Covington Farmers Market: From ‘niche experience’ to mainstream food source

Weekly feature kicks off 10th anniversary with Farm to Fork brunch 

COVINGTON, Ky. – A 10th anniversary is traditionally recognized with gifts of tin or aluminum, but to celebrate a decade of providing access to homegrown goodness, the Covington Farmers Market instead will invite folks to gather around the table(s) on Aug. 7 at a Farm to Fork fund-raising brunch.

The community aspect is intentional and appropriate: Over the last decade, the Farmers Market has grown not only in numbers – from $95,000 to $285,000 in gross collective sales in the last three years alone – but also in spirit. Over time, the weekly market has become part of the rhythm of a Saturday morning in The Cov, all the while serving as a reliable venue for locally sourced produce, meats, and goods.

Residents stroll by tables and booths in the Roebling Point business district, sip coffee, nibble on baked goods, chat with the vendors and fellow regulars, fill the bags they brought from home with the beautiful rich-hued fruits and vegetables, and plan for the week’s menu with a certain satisfaction that comes from supporting local farmers.

It’s a culture of sorts built on deep roots in Covington dating back almost two centuries.

Back in 1830, a market house was constructed on what is now Park Place to allow local producers to sell meat, produce, and other goods. By 1850, another market house was built on Seventh Street between Madison Avenue and Washington Street, between what is now Braxton Brewery and Klingenberg’s Hardware.

Fast forward to the 21st century, when the modern-day Covington Farmers Market started its operation in 2012 and consistently hosts about two dozen vendors from 9 a.m. to 1 p.m. on Third Street near Court Street.

That milestone, organizers hope, will be the start of many.

“This year we'll be celebrating the journey and success of the market over the past 10 years and energizing our most loyal supporters to continue to grow with us,” said Alexa Abner, Covington Farmers Market manager.

From ‘niche’ to necessity

The market’s success is an impressive one, especially given the global pandemic’s impact on the number of visitors, Abner said.

While gross collective sales tripled from just over $95,000 in 2018 to more than $285,000 in 2021, the number of visitors actually declined during that period, dropping from 17,030 to 13,743. That equation, said Abner, suggests a paradigm shift in how people perceive and utilize the market.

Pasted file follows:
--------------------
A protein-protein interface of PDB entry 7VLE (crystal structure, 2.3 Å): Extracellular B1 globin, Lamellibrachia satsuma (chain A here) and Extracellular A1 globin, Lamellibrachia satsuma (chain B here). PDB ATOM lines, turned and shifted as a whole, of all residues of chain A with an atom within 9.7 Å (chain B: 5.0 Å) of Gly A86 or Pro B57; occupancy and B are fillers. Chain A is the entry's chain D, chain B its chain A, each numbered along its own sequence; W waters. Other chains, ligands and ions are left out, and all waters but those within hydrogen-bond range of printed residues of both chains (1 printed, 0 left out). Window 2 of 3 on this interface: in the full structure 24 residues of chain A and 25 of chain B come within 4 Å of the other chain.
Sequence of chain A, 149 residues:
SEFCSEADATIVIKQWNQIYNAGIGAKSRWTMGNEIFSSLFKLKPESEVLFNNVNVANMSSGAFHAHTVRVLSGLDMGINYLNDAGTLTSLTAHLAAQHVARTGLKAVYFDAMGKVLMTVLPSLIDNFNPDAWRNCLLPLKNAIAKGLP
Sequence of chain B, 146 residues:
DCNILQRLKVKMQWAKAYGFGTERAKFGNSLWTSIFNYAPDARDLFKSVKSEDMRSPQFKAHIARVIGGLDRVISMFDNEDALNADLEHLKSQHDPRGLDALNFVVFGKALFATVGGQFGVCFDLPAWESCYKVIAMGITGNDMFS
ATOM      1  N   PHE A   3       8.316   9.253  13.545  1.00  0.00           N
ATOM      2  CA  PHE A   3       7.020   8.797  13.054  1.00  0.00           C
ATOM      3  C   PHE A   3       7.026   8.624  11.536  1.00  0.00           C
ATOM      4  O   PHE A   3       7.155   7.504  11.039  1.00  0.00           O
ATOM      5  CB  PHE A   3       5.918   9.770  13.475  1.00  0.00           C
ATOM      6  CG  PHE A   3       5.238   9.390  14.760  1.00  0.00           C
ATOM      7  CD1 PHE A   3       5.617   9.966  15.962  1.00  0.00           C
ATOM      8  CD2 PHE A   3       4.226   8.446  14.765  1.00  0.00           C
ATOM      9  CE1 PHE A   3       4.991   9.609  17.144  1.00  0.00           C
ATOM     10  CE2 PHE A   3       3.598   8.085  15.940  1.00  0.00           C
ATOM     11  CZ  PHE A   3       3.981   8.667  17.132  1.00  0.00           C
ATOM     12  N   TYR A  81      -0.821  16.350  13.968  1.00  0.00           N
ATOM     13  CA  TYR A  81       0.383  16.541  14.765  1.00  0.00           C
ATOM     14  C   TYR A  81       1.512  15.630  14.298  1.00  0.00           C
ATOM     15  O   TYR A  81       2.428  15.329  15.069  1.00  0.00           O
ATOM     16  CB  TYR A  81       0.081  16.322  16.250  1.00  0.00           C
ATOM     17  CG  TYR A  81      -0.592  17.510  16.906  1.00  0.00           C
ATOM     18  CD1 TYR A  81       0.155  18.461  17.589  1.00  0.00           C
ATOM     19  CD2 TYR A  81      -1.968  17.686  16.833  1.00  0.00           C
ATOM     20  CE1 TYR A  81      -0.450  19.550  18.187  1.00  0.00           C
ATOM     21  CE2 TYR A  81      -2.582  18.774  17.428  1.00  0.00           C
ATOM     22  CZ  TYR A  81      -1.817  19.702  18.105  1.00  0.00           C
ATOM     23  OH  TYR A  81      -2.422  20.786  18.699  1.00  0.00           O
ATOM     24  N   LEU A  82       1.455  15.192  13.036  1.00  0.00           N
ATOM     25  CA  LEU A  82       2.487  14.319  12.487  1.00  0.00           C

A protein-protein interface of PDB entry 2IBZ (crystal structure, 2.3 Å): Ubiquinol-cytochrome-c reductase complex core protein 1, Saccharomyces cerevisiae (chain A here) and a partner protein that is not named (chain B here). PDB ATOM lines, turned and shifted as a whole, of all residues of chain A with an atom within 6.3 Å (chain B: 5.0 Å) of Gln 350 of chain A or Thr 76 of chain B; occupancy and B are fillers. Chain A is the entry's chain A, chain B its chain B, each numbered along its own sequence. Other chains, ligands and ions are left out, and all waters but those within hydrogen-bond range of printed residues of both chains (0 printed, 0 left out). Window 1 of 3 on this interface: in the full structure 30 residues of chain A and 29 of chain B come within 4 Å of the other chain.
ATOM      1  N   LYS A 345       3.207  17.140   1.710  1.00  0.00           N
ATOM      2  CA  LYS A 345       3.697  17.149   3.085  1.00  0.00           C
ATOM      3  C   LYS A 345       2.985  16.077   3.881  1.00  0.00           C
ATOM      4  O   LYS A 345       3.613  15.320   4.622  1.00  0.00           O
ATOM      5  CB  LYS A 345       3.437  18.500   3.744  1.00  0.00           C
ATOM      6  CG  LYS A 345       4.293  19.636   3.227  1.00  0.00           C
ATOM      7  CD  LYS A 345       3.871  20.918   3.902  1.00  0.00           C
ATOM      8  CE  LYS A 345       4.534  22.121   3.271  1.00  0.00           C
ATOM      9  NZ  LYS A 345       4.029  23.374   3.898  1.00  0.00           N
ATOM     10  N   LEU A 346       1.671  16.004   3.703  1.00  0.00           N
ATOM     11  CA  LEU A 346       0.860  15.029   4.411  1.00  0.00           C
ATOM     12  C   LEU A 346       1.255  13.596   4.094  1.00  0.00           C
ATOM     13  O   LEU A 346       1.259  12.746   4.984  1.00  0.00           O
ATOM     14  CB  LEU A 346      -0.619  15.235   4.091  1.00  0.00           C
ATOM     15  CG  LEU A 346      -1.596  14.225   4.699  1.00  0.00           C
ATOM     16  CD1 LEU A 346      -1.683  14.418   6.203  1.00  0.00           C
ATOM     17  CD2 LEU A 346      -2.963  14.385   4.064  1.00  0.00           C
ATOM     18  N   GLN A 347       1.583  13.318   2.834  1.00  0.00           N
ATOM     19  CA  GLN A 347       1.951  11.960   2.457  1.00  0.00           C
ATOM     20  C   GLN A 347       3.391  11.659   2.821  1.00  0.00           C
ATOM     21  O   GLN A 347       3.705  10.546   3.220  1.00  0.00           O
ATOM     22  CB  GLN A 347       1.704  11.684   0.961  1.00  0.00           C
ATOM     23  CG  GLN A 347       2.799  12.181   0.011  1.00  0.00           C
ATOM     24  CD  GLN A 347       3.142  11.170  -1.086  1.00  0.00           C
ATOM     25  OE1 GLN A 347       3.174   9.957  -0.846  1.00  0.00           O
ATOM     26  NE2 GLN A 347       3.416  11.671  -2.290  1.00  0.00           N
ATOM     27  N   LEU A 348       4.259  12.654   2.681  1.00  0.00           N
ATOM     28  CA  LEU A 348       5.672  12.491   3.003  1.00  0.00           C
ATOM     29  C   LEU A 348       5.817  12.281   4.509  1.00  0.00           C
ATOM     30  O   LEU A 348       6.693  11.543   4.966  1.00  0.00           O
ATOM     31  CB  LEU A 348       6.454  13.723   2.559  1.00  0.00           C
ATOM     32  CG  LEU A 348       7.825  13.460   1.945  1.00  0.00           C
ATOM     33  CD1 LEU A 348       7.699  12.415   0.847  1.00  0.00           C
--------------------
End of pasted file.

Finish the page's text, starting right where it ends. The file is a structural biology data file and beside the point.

“While we hope to return to pre-pandemic visitor counts,” she said, “we observed the shift of average dollars spent per visitor from $5 per visitor in 2018 to $21 per visitor in 2021. This leads us to believe that folks who shopped with us in 2020 to the current season have changed their perception of the Farmers Market from a ‘niche experience to buy something interesting’ to a place where they now spend more of their weekly food budget supporting farmers.”

That evolving philosophy is one development that suggests an exciting future. Others:

  • A mid-week market – which was temporarily held further south on M.L. King Jr. Boulevard on Tuesday evenings – will soon resume in a new location.
  • And the City of Covington set aside $650,000 in federal American Rescue Plan Act funds in its recently passed budget to purchase a building or site, design and build a permanent Farmers Market. That work has not started.

Still, the market hasn’t lost a critical aspect of its core mission: To help low-income families afford fresh produce, the market offers Kentucky Double Dollars for participants in the SNAP (Supplemental Nutrition Assistance Program), WIC FMNP (Women, Infants and Children Farmers Market Nutrition Program) and S FMNP (Senior Farmers Market Nutrition Program).

Event founded on great flavors

The Farm to Fork brunch will take place from 10 a.m. to 1 p.m. on Sunday, Aug. 7, at Covington Yard.

Culinary creations will come from the chefs at Nacho Average Taco Cart, Beards & Bellies BBQ food truck, and Talons Cincy Fried. Each of the three chefs will prepare two menu items using farm-fresh ingredients from the market’s vendors.

Menu details are a surprise, since most of the ingredients are harvested and delivered a day or two before the event and thus are prepared fresh. The menu in previous years featured items like Persian Gnocchi, Shaved Squash Salad, Goat Cheese Crostini, Fennel & Tomato Stew, and Rebolita – all containing multiple locally grown and produced food elements. (So this year, don’t be surprised to see heirloom tomatoes, sweet yellow corn, summer squash, and farm fresh eggs).

That freshness – and the local touch – is the appeal, Abner said.

“This is the most exciting and unique part about our annual Farm to Fork fundraiser,” she said. “We are truly working with the freshest in-season produce, which requires a lot of hard work from our farmers, creativity from our chefs, and cooperation from Mother Nature.”

The event will feature open seating and include a cash bar, yard games, a photobooth and music from Market Music Series regular Kryst Kruer, a singer-songwriter who has performed her signature ukulele for market-goers since its first season in Roebling Point.

Farm-to-Fork sponsors include Graydon Law, ROAD iD, the state Kentucky Proud program, and Covington Yard.

The event serves as a fund-raiser; tickets are $50. To make reservations, see FARM TO FORK.


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